The Sodus Point Tunnel

 

 

Bulletin: New information about the tunnel has been revealed thanks to Ground Penetrating

                  Radar. For more information, click this link: 

 

 http://www.historicsoduspoint.com/slaves-in-sodus-point/sodus-point-tunnel/the-sodus-point-tunnel-revealed/ 

 

 

For many years in Sodus Point, there have been stories of a tunnel which connected what is now Silver Waters B&B and ran north down to the end of John Street . It was also said that a house on the Corner of Bay Street and Lummis Street may have connected into this same tunnel. Fran Button Davis grew up in Sodus Point and is a direct descendant of Captain William Wickham. She told us that in the 1930s, her father told stories of a slave tunnel under Silver Waters and was used by runaway slaves as part of the Underground Railroad in Sodus Point.

 

The following information was provided by Bill Huff, Jr. who personally saw the remains of the tunnel when sewers were being dug for the village in 1976. “The tunnel was uncovered about mid way down John Street  during the construction of the sewers. The tunnel connected to a shed that was attached to what is now the Silver Waters B&B and then into the house itself. It ran straight down John Street where the road presently exists although at the time of the tunnel it did not. It seemed to have ended at the house which is on the Northwest corner of John Street and Wickham Blvd (this is a distance of approx. 150 yards). This location would have been very close to a bluff overlooking the Lake Shore. The tunnel itself varied in height from three to four feet and was the same approximate width and was between 3 and 4 feet under the surface. This would have meant that people going through the tunnel would have had to squat down and basically crab walk to pass along the tunnel. The tunnel was reinforced with bricks and stones in  some areas. During the excavation,pieces of glass, a bean pot, a pontil bottle and a broken jug, with T. Harrington Lyons marked on it, were found that apparently had been used by the occupants of the tunnel.”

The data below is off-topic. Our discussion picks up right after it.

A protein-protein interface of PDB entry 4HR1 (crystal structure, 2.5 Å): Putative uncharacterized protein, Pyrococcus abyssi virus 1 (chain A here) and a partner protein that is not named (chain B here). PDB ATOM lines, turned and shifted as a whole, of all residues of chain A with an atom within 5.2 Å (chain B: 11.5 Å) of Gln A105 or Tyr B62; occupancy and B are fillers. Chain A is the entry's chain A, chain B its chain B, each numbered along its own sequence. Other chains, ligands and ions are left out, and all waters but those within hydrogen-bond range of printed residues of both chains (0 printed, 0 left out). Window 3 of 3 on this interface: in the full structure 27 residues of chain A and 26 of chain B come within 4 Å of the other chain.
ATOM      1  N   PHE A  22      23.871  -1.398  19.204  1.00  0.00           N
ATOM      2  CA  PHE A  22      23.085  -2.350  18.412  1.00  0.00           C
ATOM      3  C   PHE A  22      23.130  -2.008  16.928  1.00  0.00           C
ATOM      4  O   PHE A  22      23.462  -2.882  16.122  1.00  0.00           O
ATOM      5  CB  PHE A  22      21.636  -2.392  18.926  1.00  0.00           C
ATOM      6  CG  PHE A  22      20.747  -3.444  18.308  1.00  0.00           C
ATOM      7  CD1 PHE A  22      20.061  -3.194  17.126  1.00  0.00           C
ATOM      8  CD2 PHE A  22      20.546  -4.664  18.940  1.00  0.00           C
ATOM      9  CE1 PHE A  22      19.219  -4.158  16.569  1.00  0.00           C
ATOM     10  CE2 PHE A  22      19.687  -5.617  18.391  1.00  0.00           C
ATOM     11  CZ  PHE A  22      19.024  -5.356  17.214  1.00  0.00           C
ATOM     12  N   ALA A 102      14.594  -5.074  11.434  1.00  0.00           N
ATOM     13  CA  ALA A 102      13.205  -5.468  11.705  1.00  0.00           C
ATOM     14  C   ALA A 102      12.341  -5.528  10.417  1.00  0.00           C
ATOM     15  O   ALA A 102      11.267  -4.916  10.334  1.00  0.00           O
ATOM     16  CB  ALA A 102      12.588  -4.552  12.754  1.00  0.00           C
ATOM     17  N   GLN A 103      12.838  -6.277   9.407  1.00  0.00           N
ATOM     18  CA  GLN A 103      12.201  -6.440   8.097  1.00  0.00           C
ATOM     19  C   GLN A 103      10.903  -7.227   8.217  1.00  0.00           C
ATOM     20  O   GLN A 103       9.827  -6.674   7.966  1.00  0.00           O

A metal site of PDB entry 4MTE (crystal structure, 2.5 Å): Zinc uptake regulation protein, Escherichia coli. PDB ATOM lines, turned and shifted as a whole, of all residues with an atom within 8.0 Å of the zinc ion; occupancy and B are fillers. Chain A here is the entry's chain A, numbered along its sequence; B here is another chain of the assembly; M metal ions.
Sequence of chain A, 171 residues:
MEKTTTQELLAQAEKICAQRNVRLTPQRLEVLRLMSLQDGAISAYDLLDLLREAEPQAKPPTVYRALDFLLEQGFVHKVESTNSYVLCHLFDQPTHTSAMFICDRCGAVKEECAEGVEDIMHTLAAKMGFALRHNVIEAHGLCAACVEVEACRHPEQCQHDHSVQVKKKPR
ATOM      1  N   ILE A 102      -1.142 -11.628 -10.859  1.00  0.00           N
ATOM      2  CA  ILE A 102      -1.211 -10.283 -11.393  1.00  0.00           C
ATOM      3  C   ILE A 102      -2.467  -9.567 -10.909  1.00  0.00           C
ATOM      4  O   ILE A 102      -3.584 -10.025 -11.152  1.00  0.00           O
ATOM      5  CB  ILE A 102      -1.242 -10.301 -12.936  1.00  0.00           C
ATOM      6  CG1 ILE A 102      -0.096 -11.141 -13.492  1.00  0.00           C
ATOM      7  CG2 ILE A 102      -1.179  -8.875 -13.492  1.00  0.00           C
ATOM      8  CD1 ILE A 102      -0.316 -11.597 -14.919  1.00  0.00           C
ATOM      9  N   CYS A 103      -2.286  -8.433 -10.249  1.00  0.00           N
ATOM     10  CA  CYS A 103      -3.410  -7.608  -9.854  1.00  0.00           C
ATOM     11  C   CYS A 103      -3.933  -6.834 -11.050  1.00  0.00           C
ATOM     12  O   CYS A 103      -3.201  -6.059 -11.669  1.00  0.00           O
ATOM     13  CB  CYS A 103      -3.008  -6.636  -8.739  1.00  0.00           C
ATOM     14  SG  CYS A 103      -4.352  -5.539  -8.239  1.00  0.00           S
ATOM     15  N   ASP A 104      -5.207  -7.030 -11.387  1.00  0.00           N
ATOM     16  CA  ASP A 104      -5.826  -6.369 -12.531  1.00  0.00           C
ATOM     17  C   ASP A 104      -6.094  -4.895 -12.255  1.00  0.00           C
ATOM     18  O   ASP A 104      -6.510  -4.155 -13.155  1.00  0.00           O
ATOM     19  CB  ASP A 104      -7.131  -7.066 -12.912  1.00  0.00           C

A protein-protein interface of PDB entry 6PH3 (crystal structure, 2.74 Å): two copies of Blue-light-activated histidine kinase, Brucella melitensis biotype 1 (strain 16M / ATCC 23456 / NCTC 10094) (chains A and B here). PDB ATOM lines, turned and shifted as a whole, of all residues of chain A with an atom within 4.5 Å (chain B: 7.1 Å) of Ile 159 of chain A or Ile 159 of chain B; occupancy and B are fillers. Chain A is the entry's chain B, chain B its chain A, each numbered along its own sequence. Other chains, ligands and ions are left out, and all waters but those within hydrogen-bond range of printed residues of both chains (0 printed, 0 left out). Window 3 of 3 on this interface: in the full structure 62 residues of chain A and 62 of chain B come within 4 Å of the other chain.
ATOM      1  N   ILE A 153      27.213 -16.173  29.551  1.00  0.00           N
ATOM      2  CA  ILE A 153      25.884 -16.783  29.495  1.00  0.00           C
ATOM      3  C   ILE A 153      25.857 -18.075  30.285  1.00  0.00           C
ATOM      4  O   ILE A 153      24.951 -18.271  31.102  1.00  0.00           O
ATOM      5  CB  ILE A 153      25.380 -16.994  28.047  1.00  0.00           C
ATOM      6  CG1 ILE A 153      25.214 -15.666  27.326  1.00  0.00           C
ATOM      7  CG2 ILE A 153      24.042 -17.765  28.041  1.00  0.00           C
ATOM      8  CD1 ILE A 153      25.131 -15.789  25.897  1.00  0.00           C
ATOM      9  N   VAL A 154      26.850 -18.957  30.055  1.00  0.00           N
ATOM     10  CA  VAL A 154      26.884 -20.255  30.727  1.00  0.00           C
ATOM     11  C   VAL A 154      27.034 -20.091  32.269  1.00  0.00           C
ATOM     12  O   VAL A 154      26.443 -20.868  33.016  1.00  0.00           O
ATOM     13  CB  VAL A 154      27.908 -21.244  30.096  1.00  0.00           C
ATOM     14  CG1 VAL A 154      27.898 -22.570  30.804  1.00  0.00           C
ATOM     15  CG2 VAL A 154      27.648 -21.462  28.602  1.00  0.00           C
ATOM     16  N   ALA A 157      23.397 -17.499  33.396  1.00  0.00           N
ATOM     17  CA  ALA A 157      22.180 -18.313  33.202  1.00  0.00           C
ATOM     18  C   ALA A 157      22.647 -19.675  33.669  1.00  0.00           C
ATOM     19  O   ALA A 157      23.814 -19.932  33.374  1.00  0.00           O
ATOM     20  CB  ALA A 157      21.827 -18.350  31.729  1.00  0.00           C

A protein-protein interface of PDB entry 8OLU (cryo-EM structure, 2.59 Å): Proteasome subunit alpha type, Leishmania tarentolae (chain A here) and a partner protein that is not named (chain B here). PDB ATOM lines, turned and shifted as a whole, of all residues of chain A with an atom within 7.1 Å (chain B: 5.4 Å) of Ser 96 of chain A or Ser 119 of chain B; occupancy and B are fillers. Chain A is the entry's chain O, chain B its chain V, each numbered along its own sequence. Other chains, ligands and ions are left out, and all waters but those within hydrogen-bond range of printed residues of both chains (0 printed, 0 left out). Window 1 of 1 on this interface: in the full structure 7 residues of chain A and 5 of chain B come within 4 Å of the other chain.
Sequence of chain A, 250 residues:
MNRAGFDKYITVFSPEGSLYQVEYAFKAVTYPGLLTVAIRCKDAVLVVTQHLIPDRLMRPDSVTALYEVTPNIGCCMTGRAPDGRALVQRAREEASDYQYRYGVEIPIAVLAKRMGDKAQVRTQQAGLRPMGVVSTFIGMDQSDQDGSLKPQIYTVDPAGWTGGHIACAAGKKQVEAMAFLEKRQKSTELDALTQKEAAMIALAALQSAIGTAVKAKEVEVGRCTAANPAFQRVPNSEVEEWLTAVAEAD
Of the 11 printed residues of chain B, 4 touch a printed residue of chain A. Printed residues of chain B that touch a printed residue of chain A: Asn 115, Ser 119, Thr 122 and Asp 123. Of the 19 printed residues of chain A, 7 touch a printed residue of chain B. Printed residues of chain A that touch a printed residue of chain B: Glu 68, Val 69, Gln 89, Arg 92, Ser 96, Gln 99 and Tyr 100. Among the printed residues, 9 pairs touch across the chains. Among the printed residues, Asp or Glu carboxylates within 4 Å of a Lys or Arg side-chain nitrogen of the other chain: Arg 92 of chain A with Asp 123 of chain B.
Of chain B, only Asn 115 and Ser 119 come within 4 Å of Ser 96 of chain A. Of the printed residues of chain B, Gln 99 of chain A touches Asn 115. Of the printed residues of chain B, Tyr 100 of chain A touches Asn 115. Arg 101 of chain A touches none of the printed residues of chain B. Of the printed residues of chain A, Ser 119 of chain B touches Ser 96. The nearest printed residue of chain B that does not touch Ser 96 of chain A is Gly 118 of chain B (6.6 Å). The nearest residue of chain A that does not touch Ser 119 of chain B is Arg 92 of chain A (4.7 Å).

Some theories have been put forth that perhaps the tunnel was used for rum running during the prohibition era. The pontil bottle and broken jug  are both from circa 1860. This clearly establishes the tunnel as used by the underground railroad as the local tales have stated.

 

 

This is a picture of the old shed that used to be attached to what is now the Silver Waters Bed and Breakfast. Inside the shed was a trap door covered by a sturdy oak door.  When you opened the trap door, the tunnel was directly below it.

 

The description of the tunnel seems very similar to the scene depicted above found on the back cover of the book “Underground Railroad Tales with Routes Through the Finger Lakes Region” by Emerson Klees and illustrated by Dru Wheelin. This illustration is labelled as “Slaves Escaping to Smith Creek via a 1,700 foot tunnel, McGraw, NY”.

 

Additional information about the tunnel was provided by Mike Novik who is the present owner of the Silver Waters B&B: “During the underground railroad, slaves from the safehouse at Alasia Farm, were rowed across Sodus Bay at night, from the marshes west of Emerald Point. A tunnel came into our kitchen before recent renovations closed it over, from the embankment to our south, on the  Sill property. The tunnel then went north from here down the east side of John Street, to the large house with the stone pillars, where the tunnel once again entered into the basement of that property. From there, slaves were taken by boats to ships traveling to Canada”.

 

Based on the above description, the tunnel would be about 375 yards ( or 1125 feet) long! We have discussed this tunnel with the present owners of a local residence and they confirmed the existence of a tunnel beneath their house which matched the description by Bill Huff. They went on to say that a person who they were renting an apartment to (unbeknownst to them) once entered the tunnel . For safety and insurance reasons they walled off the entrance. This house however was built in the 1870s. If the tunnel was indeed used for  fugitive slaves then the house would have “connected” into it later when the house was built.

 

Three poems were written making reference to this tunnel. To read them click on the following link:

http://www.historicsoduspoint.com/slaves-in-sodus-point/underground-railroad-poems/